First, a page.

Citing both International Proprietaries, Inc. and Brandtjen & Kluge, Inc., the court in Berlin, TC Memo 1961-194, denied the taxpayer's bad-debt deduction on the grounds that his recorded entries neither credited the receivable account nor had "the effect of removing any part of the balances of accounts receivable from the book assets." The inference is that, had the taxpayer specifically identified an allowance account (or portion thereof) as offsetting the bad debt in question--as in Brandtjen & Kluge, Inc.--the court would have concluded that the taxpayer had effectuated a charge-off within the tax year and sustained the bad-debt deduction.

Example: ABC, Inc., an accrual-basis taxpayer, has $60 million of trade accounts receivable and a $7 million bad-debt allowance at the end of its tax year. The current-year bad-debt reserve represents a $2 million increase from the prior year. Typically, absent an analysis of the allowance account, ABC would record a Schedule M-l, Reconciliation of Income (Loss) per Books With Income per Return, adjustment, adding back to book income the $2 million increase in the bad-debt reserve. However, ABC determines that, due to insolvency or other conditions arising during the year, a particular $1 million receivable from XYZ, Inc. is 80% uncollectible. ABC should establish in its books and records--via a credit to a new reserve account, for example, that $800,000 of the total $7 million bad-debt reserve represents a sustained loss equal to 80% of the $1 million receivable from XYZ. ABC would thereby satisfy the charge-off requirement of Regs. Sec. 1.166-3(a)(2)(i) and could claim an $800,000 partially worthless bad-debt deduction. In contrast, by mechanically adjusting book income for the $2 million increase in the allowance for bad debts account, ABC could not claim any portion of the $800,000 deduction until a write-off entry is recorded for financial accounting purposes.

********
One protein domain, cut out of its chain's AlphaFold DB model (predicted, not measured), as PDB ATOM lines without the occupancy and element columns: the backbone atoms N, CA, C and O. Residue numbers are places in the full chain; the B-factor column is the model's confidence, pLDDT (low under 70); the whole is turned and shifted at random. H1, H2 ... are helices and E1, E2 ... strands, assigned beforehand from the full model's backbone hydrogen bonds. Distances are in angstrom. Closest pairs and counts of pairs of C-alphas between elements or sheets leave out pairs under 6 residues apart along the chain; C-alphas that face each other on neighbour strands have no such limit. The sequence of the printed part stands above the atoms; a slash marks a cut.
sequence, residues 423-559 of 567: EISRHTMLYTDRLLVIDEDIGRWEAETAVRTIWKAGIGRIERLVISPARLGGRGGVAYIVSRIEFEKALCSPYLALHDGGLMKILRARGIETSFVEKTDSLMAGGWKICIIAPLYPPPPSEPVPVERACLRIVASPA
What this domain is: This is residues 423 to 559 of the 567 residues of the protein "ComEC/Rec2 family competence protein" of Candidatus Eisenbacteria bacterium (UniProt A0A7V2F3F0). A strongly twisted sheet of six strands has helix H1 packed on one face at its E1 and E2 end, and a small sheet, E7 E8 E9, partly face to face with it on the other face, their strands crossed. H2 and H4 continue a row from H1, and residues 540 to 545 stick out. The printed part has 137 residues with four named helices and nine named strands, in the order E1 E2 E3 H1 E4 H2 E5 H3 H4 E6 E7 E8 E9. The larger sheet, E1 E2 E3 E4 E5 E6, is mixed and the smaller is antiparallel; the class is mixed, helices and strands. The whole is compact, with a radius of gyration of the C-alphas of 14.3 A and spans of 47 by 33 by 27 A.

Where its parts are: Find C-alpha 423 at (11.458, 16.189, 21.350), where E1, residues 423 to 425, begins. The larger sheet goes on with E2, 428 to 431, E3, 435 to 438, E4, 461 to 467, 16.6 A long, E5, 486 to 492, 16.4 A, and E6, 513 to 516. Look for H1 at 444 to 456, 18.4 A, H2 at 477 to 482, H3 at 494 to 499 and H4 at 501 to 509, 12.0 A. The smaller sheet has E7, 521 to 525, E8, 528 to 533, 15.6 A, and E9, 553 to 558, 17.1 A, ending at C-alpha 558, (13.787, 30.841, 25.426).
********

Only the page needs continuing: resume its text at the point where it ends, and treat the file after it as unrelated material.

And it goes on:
Congress repealed the reserve method for chiming bad-debt deductions in the belief that allowing deductions for future losses was inconsistent with the treatment of other deductions under the all-events test, in that it permitted a deduction larger than the present value of the losses. However, counter to the way implemented by many taxpayers, the repeal of the reserve method does not require them to rely on the write-off entry recorded for financial accounting purposes; Congress intended to allow a deduction for partially worthless business bad debts in the year in which ascertained worthless, provided they are charged off by the taxpayer.

Case law suggests that the charge-off requirement of Sec. 166(a)(2) and Regs. Sec. 1.166-3(a)(2)(i) may be effected by acts other than the write-off entry, including identifying an allowance as pertaining to identifiable partially worthless business debts. Thus, taxpayers may accelerate the deduction for some portion of the bad-debt reserve if entries to the allowance account are accompanied by contemporaneous documentation indicating that the allowance is intended to reflect the partial worthlessness of specifically identifiable business bad debts occurring within the tax year. Because the deduction for partial worthlessness is elective (see, e.g., Richard Meinig Co., 9 TC 976 (1947)) and is specific to each debt, a request for a change in accounting method is not required.

COPYRIGHT 2006 American Institute of CPA's
No portion of this article can be reproduced without the express written permission from the copyright holder.
Copyright 2006, Gale Group. All rights reserved. Gale Group is a Thomson Corporation Company.

Article Details
Printer friendly Cite/link Email Feedback
Author:Randolph, David W.
Publication:The Tax Adviser
Date:Dec 1, 2006
Previous Article:IRS issues guidance on qualifying child tie-breaking rule.
Next Article:Stock options and SEC Section 16(b).

Related Articles
Thrift NOL carrybacks may be in jeopardy.
Bankruptcy does not shift burden of proving losses.
Experience rating your receivables.
Claiming business bad debt deductions.
Planning opportunities for community banks.
Cottage Savings regulations finalized in conjunction with newly issued bad debt regulations.
Final rules on debt changes, NPC assignments.
The fastest deductions are not always the best.
Common Schedule M-1 adjustments.

Terms of use | Privacy policy | Copyright © 2018 Farlex, Inc. | Feedback | For webmasters